02 October 2014, News Wires – Italian prosecutors investigating state-backed firm Eni over the purchase of a Nigerian oilfield three years ago allege that at least half of the $1.1 billion paid was used to bribe local politicians, intermediaries and others, according to a report.
The Milan prosecutors have placed the Italian oil company, its former chief executive Paolo Scaroni and current boss Claudio Descalzi under investigation for alleged international corruption surrounding the deal for the OPL 245 offshore oil field concession.
Eni and both managers, neither of whom have been charged, have denied any wrongdoing.
Calling on their UK counterpart to assist in freezing suspect assets, Italian prosecutors said in a letter to the UK’s Crown Prosecution Service (CPS) seen by Reuters that at least $533 million was paid to Nigerian officials and intermediaries who helped secure the sale.
The case has been a setback for the government of Prime Minister Matteo Renzi, because Italy’s 39-year-old leader hand-picked company veteran Descalzi to run Eni as part of a recent management overhaul at the country’s state-controlled companies. Renzi has publicly supported Descalzi and said no conclusions should be drawn before the investigation is completed.
Eni and Shell, which is not under investigation, bought the rights to the OPL 245 offshore oil licence block from the Nigerian government in 2011.
Production from the deep-water oilfield is expected to begin in 2016 with the field estimated to hold up to 9.23 billion barrels of crude, equivalent to nearly a quarter of the country’s total proven reserves, according to industry figures.
An aide to Renzi told Reuters the case involving Eni, which is Italy’s biggest company by market capitalisation and the state’s biggest asset, was “not a big cause for concern at the moment”.
As part of their investigation, the Italian prosecutors in May asked the UK’s CPS to freeze $85 million in assets related to a Nigerian company, Malabu Oil & Gas, that prosecutors say was involved in the sale, according to a copy of the official request sent by the Milan investigators and seen by Reuters.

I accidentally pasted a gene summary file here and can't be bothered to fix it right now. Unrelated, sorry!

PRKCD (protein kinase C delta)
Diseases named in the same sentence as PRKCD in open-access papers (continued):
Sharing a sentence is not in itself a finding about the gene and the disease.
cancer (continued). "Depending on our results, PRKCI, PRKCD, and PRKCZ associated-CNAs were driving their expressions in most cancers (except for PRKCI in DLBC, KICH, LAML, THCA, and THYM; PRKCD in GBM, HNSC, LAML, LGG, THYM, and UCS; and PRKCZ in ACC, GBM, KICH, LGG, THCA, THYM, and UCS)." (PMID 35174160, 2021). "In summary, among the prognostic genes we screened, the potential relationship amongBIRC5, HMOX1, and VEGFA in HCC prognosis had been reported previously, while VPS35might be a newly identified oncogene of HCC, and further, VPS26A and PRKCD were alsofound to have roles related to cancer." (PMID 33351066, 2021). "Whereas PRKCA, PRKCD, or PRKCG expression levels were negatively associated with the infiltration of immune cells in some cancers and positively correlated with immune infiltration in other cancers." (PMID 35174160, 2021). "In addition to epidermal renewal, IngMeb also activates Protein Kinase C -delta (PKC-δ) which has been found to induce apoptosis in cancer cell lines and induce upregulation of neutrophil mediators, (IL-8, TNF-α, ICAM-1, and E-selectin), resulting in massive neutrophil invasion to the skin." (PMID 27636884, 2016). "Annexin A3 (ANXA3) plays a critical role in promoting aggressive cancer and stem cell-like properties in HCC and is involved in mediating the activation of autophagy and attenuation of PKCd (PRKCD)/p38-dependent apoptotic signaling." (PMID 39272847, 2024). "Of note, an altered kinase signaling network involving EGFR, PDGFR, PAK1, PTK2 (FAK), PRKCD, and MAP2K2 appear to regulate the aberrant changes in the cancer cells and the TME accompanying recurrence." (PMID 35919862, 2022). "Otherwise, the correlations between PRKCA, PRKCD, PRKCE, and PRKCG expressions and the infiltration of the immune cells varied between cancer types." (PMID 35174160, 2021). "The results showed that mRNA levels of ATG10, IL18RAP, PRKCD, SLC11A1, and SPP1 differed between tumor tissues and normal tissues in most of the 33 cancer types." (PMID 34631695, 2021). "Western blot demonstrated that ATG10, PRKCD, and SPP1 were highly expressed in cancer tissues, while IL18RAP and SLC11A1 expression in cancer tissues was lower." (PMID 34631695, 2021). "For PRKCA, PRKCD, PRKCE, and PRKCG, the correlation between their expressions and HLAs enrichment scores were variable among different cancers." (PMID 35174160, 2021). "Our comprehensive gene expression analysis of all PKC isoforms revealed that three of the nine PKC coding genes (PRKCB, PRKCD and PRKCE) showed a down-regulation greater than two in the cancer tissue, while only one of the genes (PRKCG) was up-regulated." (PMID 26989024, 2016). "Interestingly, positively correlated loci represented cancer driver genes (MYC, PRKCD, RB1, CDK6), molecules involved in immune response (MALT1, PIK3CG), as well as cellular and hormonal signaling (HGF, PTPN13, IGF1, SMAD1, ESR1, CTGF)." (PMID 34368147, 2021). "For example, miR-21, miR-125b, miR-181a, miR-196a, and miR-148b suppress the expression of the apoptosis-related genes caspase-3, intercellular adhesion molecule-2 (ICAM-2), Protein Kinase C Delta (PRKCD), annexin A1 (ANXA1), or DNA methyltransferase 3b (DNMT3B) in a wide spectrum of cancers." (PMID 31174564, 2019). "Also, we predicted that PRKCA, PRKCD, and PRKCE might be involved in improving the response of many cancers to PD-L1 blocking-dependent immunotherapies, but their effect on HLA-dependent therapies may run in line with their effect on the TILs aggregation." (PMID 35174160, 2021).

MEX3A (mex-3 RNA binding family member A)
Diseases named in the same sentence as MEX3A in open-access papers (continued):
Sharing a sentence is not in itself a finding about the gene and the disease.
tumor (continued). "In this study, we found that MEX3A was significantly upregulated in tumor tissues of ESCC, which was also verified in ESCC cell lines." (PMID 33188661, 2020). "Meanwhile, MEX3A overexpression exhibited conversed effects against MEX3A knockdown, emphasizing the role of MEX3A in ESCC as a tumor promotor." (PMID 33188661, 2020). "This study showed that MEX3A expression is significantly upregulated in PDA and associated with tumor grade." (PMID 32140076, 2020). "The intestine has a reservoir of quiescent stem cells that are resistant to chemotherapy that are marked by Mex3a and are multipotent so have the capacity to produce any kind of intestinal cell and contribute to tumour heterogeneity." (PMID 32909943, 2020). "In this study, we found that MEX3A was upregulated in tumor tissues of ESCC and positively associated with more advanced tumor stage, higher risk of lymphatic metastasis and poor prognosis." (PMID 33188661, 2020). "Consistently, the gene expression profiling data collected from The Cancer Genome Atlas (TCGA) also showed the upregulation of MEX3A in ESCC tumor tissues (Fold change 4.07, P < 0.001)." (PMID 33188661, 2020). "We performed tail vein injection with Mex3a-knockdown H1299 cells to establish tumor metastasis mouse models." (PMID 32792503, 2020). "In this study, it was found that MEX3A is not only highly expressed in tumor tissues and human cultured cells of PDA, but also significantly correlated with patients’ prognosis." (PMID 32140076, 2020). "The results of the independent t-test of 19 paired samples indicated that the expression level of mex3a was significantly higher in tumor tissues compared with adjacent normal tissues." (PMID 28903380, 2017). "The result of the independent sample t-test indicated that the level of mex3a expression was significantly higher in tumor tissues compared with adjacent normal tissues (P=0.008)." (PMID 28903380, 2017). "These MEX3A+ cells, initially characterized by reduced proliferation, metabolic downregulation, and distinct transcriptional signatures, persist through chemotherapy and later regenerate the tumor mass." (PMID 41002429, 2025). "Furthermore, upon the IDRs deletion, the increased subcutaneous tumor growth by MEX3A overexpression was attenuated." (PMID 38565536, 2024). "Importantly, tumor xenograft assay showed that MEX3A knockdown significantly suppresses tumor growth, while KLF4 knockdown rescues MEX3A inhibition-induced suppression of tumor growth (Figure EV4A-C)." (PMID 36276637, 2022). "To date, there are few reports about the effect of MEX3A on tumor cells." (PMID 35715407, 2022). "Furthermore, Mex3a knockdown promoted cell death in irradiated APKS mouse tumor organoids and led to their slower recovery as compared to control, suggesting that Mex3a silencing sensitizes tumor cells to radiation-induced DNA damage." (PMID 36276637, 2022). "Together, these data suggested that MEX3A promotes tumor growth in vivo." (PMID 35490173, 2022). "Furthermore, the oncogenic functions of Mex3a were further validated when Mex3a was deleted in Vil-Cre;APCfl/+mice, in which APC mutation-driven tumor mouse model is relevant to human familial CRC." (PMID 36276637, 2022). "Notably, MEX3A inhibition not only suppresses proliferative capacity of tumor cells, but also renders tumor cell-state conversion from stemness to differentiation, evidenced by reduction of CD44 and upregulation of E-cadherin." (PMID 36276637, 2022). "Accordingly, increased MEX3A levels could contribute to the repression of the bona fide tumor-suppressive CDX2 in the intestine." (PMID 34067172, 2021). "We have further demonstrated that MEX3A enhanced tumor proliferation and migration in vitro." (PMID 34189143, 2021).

In the letter, the Italian prosecutors alleged that Scaroni and Descalzi oversaw the payments to parties who helped secure the sale. In a second letter they alleged that some of the ultimate recipients of alleged bribes used the money to buy aircraft and armoured cars.
“We are investigating many money transfers to many people in various countries who received sums that vary from millions of dollars to thousands of dollars,” the prosecutors said in the follow-up letter, seen by Reuters.
In response to the requests London’s Southwark Crown Court last month granted an order to seize the $85 million in assets related to Malabu, according to a judicial source.
London’s Metropolitan Police has also been investigating aspects of the Nigerian deal since last year. A police spokesman said the inquiry into allegations of money laundering is continuing.
Descalzi and Scaroni, in statements and through their lawyers, denied that they were involved in any illegal behaviour. Descalzi also told Eni employees in an email seen by Reuters that he had not engaged in any wrongdoing.
After a board meeting last week Eni also reiterated that the company had not engaged in any wrongdoing and that it had “full confidence that Descalzi had acted properly”.